After yet another comeback last month at the Hero World Challenge, Woods is trying to prove he’s not ready to leave the cherished game just yet.
He showed glimpses of what he can produce, and finished in a tie for ninth on -8.
The last nine years has been very stop start for the former world number one.
With every comeback, the American has got all the fans’ hopes up. After all he has been the prize drawer for the previous decade before that.
Yet what we have learned now more than ever is that golf doesn’t need Woods as much as he needs the game.
The sport has reached new heights over the past few years or so.
With the rise of the likes of Jodan Spieth, Dustin Johnson and Rory McIlroy, golf is in a much healthier state now than it was when Woods rose to prominence at the Masters in August in 1997.
Back then, Woods blew everyone off the course with his powerful, long hitting and supreme putting.
He won by an enormous 12 strokes and that was the start of his vice-like grip on the game.
He was a breath of fresh air and he revolutionised the sport.
Fast forward 20 years, and Tiger is in decline.
Back problems aside, and yes, he has been plagued by niggles and spasms, he’s not the player he once was.
But he doesn’t seem so assured about his game nowadays.
He has changed his swing, so it causes less impact on his back.
However, his short game isn’t as reliable as it once was and his putting is slightly off.
When asked about Woods’ chances of Major success next year, his former coach Butch Harmon said: “Can he win a major in 2018? Well, you know that’s what Tiger [Woods] is thinking, and he probably still thinks he can win every tournament he plays in.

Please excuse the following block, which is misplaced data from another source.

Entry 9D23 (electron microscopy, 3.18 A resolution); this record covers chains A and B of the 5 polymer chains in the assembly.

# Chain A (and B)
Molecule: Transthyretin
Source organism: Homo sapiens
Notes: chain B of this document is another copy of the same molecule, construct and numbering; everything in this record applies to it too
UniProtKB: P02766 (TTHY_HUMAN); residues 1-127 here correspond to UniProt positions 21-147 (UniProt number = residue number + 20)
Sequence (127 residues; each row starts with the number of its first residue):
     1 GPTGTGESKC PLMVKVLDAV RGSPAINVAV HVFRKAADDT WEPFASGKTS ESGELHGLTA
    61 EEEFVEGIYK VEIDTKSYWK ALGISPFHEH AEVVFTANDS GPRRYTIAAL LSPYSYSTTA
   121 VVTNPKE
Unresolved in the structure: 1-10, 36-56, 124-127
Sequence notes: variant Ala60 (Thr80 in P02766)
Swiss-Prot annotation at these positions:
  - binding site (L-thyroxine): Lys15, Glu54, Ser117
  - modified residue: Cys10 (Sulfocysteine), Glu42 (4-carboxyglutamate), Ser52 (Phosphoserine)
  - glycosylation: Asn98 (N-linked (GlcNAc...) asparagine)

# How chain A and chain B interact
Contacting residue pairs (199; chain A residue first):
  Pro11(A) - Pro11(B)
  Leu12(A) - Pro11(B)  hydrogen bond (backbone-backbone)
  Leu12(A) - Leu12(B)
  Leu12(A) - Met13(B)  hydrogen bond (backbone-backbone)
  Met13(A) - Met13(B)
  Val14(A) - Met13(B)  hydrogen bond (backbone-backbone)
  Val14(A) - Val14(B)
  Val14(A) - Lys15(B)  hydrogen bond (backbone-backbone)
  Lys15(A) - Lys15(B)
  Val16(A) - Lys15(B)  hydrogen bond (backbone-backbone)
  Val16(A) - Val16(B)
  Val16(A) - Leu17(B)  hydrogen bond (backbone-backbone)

“But he has to crawl before he can walk, and walk before he can run.
“Right now, he’s past the crawling stage and he’s walking!
“Let’s see how he handles a full-field PGA Tour event next year, how he handles the different courses, and if he continues along this way, who knows.
“The one thing I learned from my 10 years as Tiger’s coach, and since then, is “never say never” when it comes to Tiger Woods.”
We’ve been waiting a long time for Tiger to explode into life again.
His journey has been excruciating at times, and he has a long way to go to get back to the pinnacle.
Nobody doubts his determination to add to his already bulging trophy cabinet.
But this isn’t the Tiger of old. While he still remains just four Majors short of Jack Nicklaus’ record of 18, it seems like a mountain to climb.
Forget Nicklaus, Woods will be lucky if he gets his hands on another Major.
I’m afraid to say it is the beginning of the end for Tiger!